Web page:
Summer-Related Illnesses or Injuries: How to Prevent Them
What are some of the top summer health risks?
Outdoor summer activities can bring additional risks to the health of you and your family. To prevent unnecessary problems and to be safe, we recommend the following tips:
Bug bites can be itchy, annoying, and can cause diseases like Lyme Disease or West Nile. Avoiding buggy areas, using bug repellant, and wearing long sleeves and pants in areas where there are many bugs can prevent Bug bites.
Tick bites are usually painless, and because they are tiny, many people are unaware that they have been bitten. When doing outside activities, wear light colored clothing, long sleeves and pants. Tuck pants into socks. There are also tick repellants available such as Deet for skin. When coming in from outside activities where you or your children might have encountered ticks, throw clothes into the dryer and set on high heat. Make sure you do a tick check. Ticks should be removed promptly. The longer it is attached the higher the chance of disease transmission. Remove it carefully to prevent disease transmission. Also check your pets for ticks when they come into the house.
Exposure to the sun’s ultraviolet (UV) radiation is the primary cause of skin cancer. More than one million people are diagnosed with skin cancer each year. Reduce sun exposure between 11 a.m. and 4 p.m. when the suns UV rays are the strongest. It’s important to wear a sunscreen lotion with a sun protection factor (SPF) of at least 30. It’s also important to reapply sunscreen after swimming or exertion. Wear a wide brimmed hat when outdoors. Children should have arms and legs covered when out in the sun.
Heat stroke is a serious medical condition that can be life threatening. During a heat stroke, the body’s core temperature rises much like a fever. You can become confused, experience rapid breathing, and loose consciousness. A victim of a heat stroke needs immediate medical attention. While help arrives, keep the person in a cool area and cover him or her with cool damp sheets. To prevent a heat stroke, you should wear a hat when you are outdoors, drink plenty of water, and, if possible, avoid physical activity in the direct sun.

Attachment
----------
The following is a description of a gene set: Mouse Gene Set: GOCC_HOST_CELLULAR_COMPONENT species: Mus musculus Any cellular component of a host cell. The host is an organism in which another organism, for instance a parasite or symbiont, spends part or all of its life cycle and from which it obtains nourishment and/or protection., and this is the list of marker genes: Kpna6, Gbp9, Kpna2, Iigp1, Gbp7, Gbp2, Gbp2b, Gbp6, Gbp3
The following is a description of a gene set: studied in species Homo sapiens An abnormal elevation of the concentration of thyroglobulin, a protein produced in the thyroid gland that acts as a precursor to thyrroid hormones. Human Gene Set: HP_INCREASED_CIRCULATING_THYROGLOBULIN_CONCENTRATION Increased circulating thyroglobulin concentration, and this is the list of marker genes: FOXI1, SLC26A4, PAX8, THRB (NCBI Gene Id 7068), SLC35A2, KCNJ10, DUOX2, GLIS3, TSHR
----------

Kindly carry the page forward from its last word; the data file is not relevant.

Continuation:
The best prevention for poison ivy is to wear long sleeves and pants when you are in an area that might have poison ivy. The poison ivy rash develops one to two days after exposure. Calamine lotion can be very soothing for the itchy rash. The fastest and cheapest treatment to temporarily soothe pain and itching is plain ice. If you have weeping or blisters, applying ice is not advised. For dry skin without blisters, it is safe to place a cube directly on the irritated skin for about one minute. The coolness of the ice helps soothe itching, if only temporarily. Without a prescription, you can buy oral antihistamines to control itching and many soothing topical lotions are available. For severe cases, when the rash is all over the body, on the face, or blistering, you may need to visit your doctor for antihistamines, topical or oral steroids, all of which can effectively treat the rash and itching.
UV radiation will not only damage your skin, but it can damage your eyes which can lead to cataracts and age-related macular degeneration. It’s important when you are in the sunlight to wear sunglasses that filter out UV light.
Picnics and food left outside can cause bacteria, which can lead to food poisoning. Virus and parasites can also cause food poisoning. Food poisoning can cause nausea, cramps, vomiting, and diarrhea. To avoid food poisoning, make sure you are eating food that is hygienically prepared; always wash your hands before eating; and don’t allow food to stay out in the summer heat for a long period of time.
Dehydration can occur during summer months due to excessive sweating, especially during physical activity or exercise. Some symptoms of dehydration are dry mouth, muscle cramps, nausea, vomiting, and heart palpitations. Fluid replacement is the primary treatment for dehydration. Drink additional water in hot or humid weather, and in case of excessive sweating, drink electrolyte water to replace vital nutrients.
Pool, Lake, River, and Ocean Swimming Safety
Swimming is a great way to cool off, but there are hazards such as drowning and water born disease. In pools, insist on life jackets for children who can’t swim; make sure water is clear and free of leaves and insects; and find a first-aid kit and make sure there is a flotation ring to throw to a distressed swimmer. For non-pool swimming areas, stay within designated swimming areas which are usually marked by ropes and buoys; don’t swim in polluted water; test the water depth before diving; don’t fight a strong current… swim parallel to the shore until you feel the current relax, then gradually swim to shore; wear sandals or shoes on the beach; and steer clear of plant and animal life.
By Amber Schmidt, DO
Amber Schmidt is a primary care physician at Weeks Medical Center specializing in caring for the whole family, including children and adults. For more information or for an appointment, please call 603-788-5095.